Unit 1: Java platform overview
Take a high-level look at the Java platform's components
Before you begin
This unit is part of the "Intro to Java programming" learning path. Although the concepts discussed in the individual units are standalone in nature, the hands-on component builds as you progress through the units, and I recommend that you review the prerequisites, setup, and unit details before proceeding.
- Understand the function of each of the Java platform's constituent components
- Learn how the Java language is structured
- Become familiar with navigating the Java API documentation
Java platform components
The Java platform consists of the following components.
The Java language
Like any programming language, the Java language has its own structure, syntax rules, and programming paradigm. The Java language's programming paradigm is based on the concept of object-oriented programming (OOP), which the language's features support.
The Java language is a C-language derivative, so its syntax rules look much
like C's. For example, code blocks are modularized into methods and
delimited by braces (
}), and variables are
declared before they are used.
Structurally, the Java language starts with packages. A package is the Java language's namespace mechanism. Within packages are classes, and within classes are methods, variables, constants, and more. You learn about the parts of the Java language in this learning path.
The Java compiler
When you program for the Java platform, you write source code in .java files and then compile them. The compiler checks your code against the language's syntax rules, then writes out bytecode in .class files. Bytecode is a set of instructions targeted to run on a Java virtual machine (JVM). In adding this level of abstraction, the Java compiler differs from other language compilers, which write out assembly-language instructions suitable for the CPU chipset the program will run on.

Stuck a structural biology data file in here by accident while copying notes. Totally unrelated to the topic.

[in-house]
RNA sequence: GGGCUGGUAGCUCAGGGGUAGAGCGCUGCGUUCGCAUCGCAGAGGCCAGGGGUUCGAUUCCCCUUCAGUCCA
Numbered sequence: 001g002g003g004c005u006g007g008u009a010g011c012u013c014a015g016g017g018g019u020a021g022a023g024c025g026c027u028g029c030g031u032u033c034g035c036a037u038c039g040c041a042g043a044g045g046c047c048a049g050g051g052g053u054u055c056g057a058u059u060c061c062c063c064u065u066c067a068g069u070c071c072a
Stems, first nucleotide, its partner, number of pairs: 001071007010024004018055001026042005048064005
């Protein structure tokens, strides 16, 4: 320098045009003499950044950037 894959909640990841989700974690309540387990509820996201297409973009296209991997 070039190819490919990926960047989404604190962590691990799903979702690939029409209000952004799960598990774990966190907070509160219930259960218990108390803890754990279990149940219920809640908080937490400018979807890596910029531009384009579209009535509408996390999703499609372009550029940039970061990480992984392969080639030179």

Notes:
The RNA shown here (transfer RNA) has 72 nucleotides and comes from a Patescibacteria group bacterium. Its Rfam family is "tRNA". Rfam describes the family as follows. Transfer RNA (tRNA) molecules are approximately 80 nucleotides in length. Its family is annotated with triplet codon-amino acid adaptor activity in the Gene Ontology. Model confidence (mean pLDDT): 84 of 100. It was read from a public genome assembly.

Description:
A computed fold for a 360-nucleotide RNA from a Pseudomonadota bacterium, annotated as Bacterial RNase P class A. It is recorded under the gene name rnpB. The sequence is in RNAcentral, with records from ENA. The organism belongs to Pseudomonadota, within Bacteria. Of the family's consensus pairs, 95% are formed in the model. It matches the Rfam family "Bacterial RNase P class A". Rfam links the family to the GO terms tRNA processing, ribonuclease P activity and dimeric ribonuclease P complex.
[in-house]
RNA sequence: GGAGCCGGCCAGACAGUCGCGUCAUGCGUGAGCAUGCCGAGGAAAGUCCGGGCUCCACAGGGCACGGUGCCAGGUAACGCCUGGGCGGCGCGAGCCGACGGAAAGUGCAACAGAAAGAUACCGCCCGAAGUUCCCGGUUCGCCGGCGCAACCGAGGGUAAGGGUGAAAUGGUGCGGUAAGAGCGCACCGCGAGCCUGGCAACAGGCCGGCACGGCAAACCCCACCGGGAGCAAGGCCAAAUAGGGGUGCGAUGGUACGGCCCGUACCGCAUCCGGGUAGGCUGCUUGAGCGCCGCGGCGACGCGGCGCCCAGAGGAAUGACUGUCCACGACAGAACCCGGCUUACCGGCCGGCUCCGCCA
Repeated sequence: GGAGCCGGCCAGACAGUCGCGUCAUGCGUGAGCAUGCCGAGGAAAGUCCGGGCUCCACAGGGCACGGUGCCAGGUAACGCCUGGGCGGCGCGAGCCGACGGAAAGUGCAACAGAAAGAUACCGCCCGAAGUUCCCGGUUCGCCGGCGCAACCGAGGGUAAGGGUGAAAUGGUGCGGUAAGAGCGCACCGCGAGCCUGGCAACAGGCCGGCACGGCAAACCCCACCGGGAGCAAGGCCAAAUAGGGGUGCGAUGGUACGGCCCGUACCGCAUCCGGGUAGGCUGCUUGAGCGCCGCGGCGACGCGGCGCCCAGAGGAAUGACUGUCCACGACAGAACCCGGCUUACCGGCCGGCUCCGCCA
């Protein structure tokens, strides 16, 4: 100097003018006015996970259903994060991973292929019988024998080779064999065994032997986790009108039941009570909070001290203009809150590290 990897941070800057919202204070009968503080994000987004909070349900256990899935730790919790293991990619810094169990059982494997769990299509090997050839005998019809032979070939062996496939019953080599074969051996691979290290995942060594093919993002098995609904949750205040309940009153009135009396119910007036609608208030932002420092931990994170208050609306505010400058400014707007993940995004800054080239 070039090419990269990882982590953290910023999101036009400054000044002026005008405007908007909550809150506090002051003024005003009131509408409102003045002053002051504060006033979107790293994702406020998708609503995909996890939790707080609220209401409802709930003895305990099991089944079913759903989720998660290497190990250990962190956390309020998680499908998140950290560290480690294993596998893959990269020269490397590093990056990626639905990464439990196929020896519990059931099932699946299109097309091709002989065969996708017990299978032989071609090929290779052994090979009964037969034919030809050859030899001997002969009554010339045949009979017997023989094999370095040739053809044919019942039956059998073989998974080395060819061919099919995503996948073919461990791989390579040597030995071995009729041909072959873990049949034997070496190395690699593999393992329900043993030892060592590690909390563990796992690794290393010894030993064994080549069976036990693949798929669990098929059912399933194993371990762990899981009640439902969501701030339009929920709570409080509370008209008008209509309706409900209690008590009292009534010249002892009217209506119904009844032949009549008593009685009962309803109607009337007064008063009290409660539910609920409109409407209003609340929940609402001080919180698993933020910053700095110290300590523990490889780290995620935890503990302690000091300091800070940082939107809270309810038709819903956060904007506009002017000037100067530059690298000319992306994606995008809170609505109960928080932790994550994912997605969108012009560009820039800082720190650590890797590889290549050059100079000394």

At runtime, the JVM reads and interprets .class files and executes the program's instructions on the native hardware platform for which the JVM was written. The JVM interprets the bytecode just as a CPU would interpret assembly-language instructions. The difference is that the JVM is a piece of software written specifically for a particular platform. The JVM is the heart of the Java language's "write-once, run-anywhere" principle. Your code can run on any chipset for which a suitable JVM implementation is available. JVMs are available for major platforms like Linux and Windows, and subsets of the Java language have been implemented in JVMs for mobile phones and hobbyist chips.
The garbage collector
Rather than forcing you to keep up with memory allocation (or use a third-party library to do so), the Java platform provides memory management out of the box. When your Java application creates an object instance at runtime, the JVM automatically allocates memory space for that object from the heap— a pool of memory set aside for your program to use. The Java garbage collector runs in the background, keeping track of which objects the application no longer needs and reclaiming memory from them. This approach to memory handling is called implicit memory management because it doesn't require you to write any memory-handling code. Garbage collection is one of the essential features of Java platform performance.
The Java Development Kit
When you download a Java Development Kit (JDK), you get — in addition to the compiler and other tools — a complete class library of prebuilt utilities that help you accomplish most common application-development tasks. The best way to get an idea of the scope of the JDK packages and libraries is to check out the official online Java API documentation— also called the Javadoc. Watch this quick demo to see how to get around in the Javadoc.
The Java Runtime Environment
The Java Runtime Environment (JRE; also known as the Java runtime) includes the JVM, code libraries, and components that are necessary for running programs that are written in the Java language. The JRE is available for multiple platforms. You can freely redistribute the JRE with your applications, according to the terms of the JRE license, to give the application's users a platform on which to run your software. The JRE is included in the JDK.